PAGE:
Derm Appeal Blog

Skin cancer remains the most prevalent type of cancer affecting the U.S. population, affecting more than three million Americans per year. While raised awareness of the condition and advancements in technology have lifted survival rates, the vast majority of skin cancer deaths still stem from melanoma which can be difficult to detect in its early stages. Current research efforts aim to aid physicians in early detection of cancerous cells and improve present screening methods. This may soon be made possible through the implementation of a new laser device with the potential to detect tumor cells in the bloodstream, according to new research from the University of Arkansas for Medical Sciences.

Published last month, a study led by biomedical engineer Dr. Vladimir Zharov implicates promising results for early detection of cancerous cells in the bloodstream. Previously used methods of detecting circulating cancer cells rely on the blood drawn from a patient however, they often cannot identify the few cells released by early cancers and do not work efficiently for melanoma diagnoses. The team of researchers revealed that a laser-based device can be trained to detect scarce tumor cells coursing through the bloodstream, making it a potentially efficacious strategy for melanoma screening and treatment as well as monitoring the effectiveness of administered treatments on curbing original tumor spread.

Detection of Circulating Tumor Cells 

Dr. Zharov and colleagues aimed to uncover an alternative to conventional methods of detection, eliminating issues with limited sensitivity and chance of error. Through the development of a photoacoustic device for use directly in patients with melanoma, researchers were able to detect low numbers of CTCs in vivo and destroy them with laser pulses. The device, called a “Cytophone”, was able to penetrate a few millimeters into near-surface blood vessels to monitor circulating abnormal cells and other disease-associated biomarkers.

During the study, the Cytophone was focused on a patient’s hand for a few seconds to an hour searching for signals of irregularity. The device detected no CTCs in 19 healthy patients, and correctly identified 27 out of 28 melanoma patients. However, only three individuals with early-stage melanoma were examined, suggesting further research needs to be conducted on a larger cohort to determine the device’s efficacy at early detection.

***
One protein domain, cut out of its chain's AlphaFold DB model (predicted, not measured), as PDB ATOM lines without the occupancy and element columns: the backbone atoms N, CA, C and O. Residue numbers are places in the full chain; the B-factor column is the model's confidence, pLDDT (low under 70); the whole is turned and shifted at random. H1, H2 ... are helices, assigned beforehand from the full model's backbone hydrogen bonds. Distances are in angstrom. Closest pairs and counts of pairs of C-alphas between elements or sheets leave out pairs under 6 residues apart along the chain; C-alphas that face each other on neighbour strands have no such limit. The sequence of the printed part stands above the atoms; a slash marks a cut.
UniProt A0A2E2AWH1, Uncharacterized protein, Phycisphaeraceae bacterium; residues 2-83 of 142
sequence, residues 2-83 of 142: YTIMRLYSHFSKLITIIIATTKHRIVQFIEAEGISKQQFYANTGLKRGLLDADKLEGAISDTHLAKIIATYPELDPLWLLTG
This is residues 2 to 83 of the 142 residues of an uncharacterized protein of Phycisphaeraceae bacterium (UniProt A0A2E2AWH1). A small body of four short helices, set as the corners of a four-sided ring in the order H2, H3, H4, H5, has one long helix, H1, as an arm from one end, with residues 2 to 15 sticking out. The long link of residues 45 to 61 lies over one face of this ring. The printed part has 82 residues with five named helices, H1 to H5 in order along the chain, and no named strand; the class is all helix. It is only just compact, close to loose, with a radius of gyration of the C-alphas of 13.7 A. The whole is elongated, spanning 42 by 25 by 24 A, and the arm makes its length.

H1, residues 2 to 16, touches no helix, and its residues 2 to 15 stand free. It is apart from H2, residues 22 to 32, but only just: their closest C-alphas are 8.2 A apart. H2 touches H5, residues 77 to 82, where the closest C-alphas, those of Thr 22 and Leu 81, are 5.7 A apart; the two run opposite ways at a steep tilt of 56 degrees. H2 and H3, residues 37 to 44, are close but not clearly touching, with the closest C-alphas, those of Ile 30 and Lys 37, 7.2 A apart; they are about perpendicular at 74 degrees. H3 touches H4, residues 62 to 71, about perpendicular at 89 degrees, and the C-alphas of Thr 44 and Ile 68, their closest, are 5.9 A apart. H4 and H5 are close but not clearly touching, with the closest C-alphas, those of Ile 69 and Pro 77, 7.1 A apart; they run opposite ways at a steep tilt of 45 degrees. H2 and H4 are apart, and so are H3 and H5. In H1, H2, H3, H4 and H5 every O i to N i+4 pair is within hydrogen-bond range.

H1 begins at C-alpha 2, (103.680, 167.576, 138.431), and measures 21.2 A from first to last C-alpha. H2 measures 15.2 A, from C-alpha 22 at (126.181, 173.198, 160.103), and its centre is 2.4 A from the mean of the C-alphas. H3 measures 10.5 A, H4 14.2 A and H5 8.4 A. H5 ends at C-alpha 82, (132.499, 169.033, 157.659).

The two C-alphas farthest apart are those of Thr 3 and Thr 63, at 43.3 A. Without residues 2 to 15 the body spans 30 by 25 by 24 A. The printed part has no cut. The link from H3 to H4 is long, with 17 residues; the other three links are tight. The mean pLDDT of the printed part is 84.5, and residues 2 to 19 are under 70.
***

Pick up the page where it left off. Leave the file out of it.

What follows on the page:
The Cytophone and Early Detection

Findings revealed the Cytophone to be a promising technology with its ability to identify a single circulating cancer cell in 1 liter of blood, making it 1000 times more sensitive than other detection methods. Even if tumors are not identifiable on the skin or have been surgically removed, the Cytophone has the capacity to detect CTCs and destroy them without harming the surrounding cells. Additionally, researchers found it may be able to detect small blood clots which have the potential to expand and kill a cancer patient.

In the first demonstration of noninvasive detection of circulating cancer cells directly in the bloodstream, Dr. Zharov and his team discovered the potential to decrease levels of circulating cancer cells through the laser-based technology. Turning the device to a higher yet still safe energy level revealed lower CTC levels in patients, implicating its ability to destroy cancerous cells and prevent metastasis.

However, it is unlikely that the device would be able to completely eradicate cancers although it may prove useful as an adjunct cancer therapy. The Cytophone could be used to enhance the effects of anticancer drugs or to measure their efficacy by monitoring CTC levels, according to Dr. Zharov. Off-label uses may include the detection of sickle cells, detection of clots to prevent stroke, and the selection of appropriate medications through monitoring of disease-associated markers. Further investigation may reveal the Cytophone’s ability to detect other types of cancer as well, however, it currently remains in its preliminary stages.

Dr. Zharov and his team are currently developing robust, wearable versions of the Cytophone to be made available to cancer clinics across the nation in order to conduct a large-scale, multi-center clinical trial. Their goal is to determine whether Cytophone-based diagnosis and the destruction of CTCs can be an effective treatment method on its own or in conjunction with conventional therapies. However, these recent findings show promising results for new technologies aiming to optimize melanoma screening and monitoring, making it more efficacious and facile to diagnose patients and improve health outcomes.


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